It started with shoes.
(doesn’t it so often start with shoes?)
But this time, it started with a benign pair of shoes. I’d decided to start rotating in to my arsenal a pair of Brooks Ravennas, that are exactly like so many other pairs of Ravennas I’ve had. Problem was, it was the week after the Boston marathon, and my mind was so muddied with anger and confusion, and there was so much Anger Running going on, that I failed to do what I know I need to do with a new pair: re-lace my shoes so that they don’t press on the top of my high instep.
I ended up with extensor tendinitis, which affected my training for the Brunch Run and for my part of the Wisconsin Marathon. And when, by late May, the pain still hadn’t gone away entirely, I made a visit to two different shoe stores to try and see what I could do about getting into a different shoe (maybe) that would hit at different spots on the top of my foot and not aggravate the tendinitis.
At Big Peach, here at home, I was told to wait and see. Take the pair of discontinued ASICS that were alleviating the problem and use them till I needed to replace them. Then see where I was with the tendinities. Fair enough.
But when I traveled to Illinois to see my parents, I got a very different opinion. I went in about shoes again after being shin-splint-y after the Soldier Field 10-miler. Between that and the tendinitis, it felt like everything was going wrong. I was falling apart. The employee at the store was enthusiastic about using this as an opportunity to see what was right or wrong about the shoes I’d been in. He started from scratch–which was refreshing because no one has done that since the first time I bought real running shoes in early 2010. We spent a long time talking. He asked about my scoliosis, my injury history and why I have custom orthotics. I told him I have the customs because a PT once told me I had a fallen arch.
He watched me walk barefoot.
“You don’t have a fallen arch,” he said.
“What?” said I.
He watched me run on, videotaped, on a treadmill.
“You also don’t need as much support in your shoes as you have.”
“Wait, what? What?”
My mind was blown. Me, the world’s gimpiest runner, didn’t need so many of the supports and crutches I’ve been using in order to run? Could it be? How could this be?
He put me in several pairs of shoes, some that had way too little support, some that just didn’t feel good, and one pair, one pair, that felt…. amazing.
Like I was running on a trampoline.
Like a thousand tiny cheerleaders were on my feet, lifting me up and springing me forward.
Like I could go forever and never notice that I even had on shoes.
He cautioned me that the break-in process could take a couple of weeks, and sent me on my way, with my trampoline-shoes clutched under my arm.
I was over the moon. Y’all, I will be very honest with you: I thought I had accepted my station in life, but I do hate being The Gimpy Runner. I hate that I blog more about injuries and pain than I do PR’s, that I’ll never have a story for you of training my heart out and then breaking tape. I understand that that’s not my lot in my running life, but I do so want to feel light and airy when I run, to not have to worry about having inserts and support, to not have to spend more time making sure my body is adjusted and massaged and foam rolled than I do actually running. I’m not an elite athlete–I’m not even an average athlete, and yet it sometimes feels like staying running-ready is a full-time job.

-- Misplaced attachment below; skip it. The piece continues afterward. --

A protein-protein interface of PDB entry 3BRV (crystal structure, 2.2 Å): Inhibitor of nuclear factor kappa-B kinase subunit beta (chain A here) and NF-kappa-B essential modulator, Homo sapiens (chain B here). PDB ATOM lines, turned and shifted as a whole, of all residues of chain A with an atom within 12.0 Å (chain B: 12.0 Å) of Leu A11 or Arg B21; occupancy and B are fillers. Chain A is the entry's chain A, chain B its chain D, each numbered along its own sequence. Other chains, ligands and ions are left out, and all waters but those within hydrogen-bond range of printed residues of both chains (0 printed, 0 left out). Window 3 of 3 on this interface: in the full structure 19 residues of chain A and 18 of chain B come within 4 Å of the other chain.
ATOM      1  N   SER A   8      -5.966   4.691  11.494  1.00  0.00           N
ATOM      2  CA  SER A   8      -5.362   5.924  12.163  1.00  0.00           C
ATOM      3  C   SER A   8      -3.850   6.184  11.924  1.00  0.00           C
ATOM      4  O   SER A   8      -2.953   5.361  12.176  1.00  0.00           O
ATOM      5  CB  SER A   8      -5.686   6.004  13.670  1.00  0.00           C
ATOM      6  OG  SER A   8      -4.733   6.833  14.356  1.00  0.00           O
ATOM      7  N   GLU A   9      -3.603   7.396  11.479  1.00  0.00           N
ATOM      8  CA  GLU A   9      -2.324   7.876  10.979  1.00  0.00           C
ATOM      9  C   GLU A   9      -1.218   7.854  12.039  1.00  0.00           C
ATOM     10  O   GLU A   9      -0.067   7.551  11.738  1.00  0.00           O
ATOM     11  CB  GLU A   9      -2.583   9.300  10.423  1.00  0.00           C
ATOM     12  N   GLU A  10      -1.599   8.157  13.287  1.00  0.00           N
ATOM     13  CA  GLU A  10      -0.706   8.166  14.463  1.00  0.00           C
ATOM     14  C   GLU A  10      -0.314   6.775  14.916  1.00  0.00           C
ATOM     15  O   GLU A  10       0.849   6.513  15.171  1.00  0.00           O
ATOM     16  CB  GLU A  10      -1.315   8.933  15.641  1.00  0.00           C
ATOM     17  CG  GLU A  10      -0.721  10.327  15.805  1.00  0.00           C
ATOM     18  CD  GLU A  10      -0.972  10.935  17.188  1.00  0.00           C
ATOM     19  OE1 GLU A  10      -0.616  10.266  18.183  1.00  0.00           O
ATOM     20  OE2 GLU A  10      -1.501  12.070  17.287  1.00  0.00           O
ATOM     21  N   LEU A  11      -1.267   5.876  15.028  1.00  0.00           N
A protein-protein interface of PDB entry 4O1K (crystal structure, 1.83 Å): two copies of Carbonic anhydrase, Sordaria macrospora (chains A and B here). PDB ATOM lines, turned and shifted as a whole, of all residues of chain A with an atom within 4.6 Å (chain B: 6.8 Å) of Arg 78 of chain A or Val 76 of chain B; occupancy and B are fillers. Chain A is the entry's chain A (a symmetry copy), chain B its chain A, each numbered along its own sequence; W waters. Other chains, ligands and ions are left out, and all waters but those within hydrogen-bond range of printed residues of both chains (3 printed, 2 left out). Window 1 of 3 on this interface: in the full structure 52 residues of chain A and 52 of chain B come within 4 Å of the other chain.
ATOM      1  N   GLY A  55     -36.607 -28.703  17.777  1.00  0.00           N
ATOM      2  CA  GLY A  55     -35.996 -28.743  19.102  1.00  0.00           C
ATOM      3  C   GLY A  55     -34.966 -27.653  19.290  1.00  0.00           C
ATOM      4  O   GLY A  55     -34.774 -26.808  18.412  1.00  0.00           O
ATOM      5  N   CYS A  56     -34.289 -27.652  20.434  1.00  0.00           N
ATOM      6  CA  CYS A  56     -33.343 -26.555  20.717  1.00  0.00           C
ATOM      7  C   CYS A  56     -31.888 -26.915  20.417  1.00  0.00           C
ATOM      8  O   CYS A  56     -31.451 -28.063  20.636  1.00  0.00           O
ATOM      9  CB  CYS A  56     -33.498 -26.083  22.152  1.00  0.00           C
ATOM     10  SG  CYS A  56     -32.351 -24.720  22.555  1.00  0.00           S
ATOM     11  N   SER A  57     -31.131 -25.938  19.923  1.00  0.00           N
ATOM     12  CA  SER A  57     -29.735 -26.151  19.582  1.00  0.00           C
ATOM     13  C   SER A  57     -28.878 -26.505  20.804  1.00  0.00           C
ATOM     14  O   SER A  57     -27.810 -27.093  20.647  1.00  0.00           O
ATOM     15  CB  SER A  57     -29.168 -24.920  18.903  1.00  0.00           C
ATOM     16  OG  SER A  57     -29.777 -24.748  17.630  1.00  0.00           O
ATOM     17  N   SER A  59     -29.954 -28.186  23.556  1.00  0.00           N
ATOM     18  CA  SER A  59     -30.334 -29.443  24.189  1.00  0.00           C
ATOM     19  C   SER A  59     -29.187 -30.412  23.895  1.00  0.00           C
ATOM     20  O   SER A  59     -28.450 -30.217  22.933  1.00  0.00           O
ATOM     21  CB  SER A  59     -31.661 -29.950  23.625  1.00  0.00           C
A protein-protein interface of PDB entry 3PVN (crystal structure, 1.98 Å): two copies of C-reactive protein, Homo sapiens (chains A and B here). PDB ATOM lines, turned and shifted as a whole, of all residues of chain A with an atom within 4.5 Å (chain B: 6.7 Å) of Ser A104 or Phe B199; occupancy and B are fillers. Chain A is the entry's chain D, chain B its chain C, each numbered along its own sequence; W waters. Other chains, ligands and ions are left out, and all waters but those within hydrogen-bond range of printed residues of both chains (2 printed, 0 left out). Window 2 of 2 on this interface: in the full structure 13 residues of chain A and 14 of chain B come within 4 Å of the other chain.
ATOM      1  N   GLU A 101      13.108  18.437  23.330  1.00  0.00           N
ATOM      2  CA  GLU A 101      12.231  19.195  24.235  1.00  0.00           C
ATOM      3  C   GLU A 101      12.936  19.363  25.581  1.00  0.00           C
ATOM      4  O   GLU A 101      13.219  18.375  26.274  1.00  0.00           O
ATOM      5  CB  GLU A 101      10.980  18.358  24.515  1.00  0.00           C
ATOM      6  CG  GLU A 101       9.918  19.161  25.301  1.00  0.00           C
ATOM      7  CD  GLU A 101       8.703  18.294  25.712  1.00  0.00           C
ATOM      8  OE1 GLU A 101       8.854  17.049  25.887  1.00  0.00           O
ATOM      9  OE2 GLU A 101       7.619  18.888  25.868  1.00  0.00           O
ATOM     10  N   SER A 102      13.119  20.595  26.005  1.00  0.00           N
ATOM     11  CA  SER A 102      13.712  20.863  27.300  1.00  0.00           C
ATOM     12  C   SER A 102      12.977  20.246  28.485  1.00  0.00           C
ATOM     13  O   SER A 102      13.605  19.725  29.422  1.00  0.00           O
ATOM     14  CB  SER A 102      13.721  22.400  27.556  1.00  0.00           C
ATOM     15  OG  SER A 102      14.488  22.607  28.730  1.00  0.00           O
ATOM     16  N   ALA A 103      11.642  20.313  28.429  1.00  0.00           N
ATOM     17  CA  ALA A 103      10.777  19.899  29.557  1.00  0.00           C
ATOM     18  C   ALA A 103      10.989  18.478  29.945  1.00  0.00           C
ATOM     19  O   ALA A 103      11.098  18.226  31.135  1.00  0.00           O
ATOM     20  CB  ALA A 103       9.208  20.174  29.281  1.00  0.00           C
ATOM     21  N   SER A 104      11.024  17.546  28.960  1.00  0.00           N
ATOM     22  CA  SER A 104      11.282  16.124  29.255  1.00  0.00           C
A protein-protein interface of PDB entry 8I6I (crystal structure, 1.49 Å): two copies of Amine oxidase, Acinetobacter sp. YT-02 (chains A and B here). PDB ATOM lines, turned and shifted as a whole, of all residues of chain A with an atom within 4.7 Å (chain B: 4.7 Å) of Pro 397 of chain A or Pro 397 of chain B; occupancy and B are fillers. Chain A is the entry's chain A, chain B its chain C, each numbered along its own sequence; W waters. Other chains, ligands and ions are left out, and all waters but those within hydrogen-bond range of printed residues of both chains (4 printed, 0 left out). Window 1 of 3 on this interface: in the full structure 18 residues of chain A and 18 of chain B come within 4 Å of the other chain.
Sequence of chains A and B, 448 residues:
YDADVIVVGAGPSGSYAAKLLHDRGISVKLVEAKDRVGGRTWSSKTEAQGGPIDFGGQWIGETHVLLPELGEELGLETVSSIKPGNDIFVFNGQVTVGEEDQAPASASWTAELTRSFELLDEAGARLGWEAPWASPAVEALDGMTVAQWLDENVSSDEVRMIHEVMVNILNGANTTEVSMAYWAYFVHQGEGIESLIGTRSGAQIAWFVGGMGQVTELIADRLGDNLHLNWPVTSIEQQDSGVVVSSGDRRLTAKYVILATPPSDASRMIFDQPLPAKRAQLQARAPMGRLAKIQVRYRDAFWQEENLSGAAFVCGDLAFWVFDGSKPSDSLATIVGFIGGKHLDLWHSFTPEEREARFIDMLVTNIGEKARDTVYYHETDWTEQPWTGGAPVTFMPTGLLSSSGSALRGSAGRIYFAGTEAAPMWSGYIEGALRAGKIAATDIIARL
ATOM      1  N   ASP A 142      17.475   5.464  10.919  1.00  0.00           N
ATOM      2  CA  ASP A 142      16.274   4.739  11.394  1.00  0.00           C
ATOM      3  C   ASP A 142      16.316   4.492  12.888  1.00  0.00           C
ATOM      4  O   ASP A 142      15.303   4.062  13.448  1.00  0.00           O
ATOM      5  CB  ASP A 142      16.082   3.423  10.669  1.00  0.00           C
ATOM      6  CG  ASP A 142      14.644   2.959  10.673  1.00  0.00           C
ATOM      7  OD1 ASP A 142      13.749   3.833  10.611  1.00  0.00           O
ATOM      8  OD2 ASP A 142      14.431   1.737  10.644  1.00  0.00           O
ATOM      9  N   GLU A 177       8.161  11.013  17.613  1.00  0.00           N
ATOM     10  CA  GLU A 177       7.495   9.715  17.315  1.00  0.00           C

And here was my chance for a taste of freedom from all of that! This new revelation… that I could get rid of a few of the things that make me feel so constrained in what I can do… well, it appealed to my pride. And we all now what pride goeth before. Right?
I had almost two weeks until Ragnar Chicago. I ran an amazing mile in the Trampoline Shoes the next day. “You are light and airy,” they whispered. Then I waited a day, and then I went two delicious miles in them. “You are a mermaid,” they cheered. We spent more time together. Some running, some walking around Chicago. I bought them wings to wear, since we were flying together. Oh, I was still alternating with my other shoes, as prescribed. But we didn’t have what Trampoline Shoes and I had together. A couple of days before Ragnar I ran 2.5 miles in them to the gym near my parents’, then 2.5 miles back. “We love you,” they declared. “We will always love you.”
“I love you, too, you enchanting, delightful Trampoline Shoes!” I declared back. “Let’s run away together!”
They made me feel good. They made me feel happy. I was in love.
And then, things turned bad.
(to be continued… painfully, heartbreakingly continued…)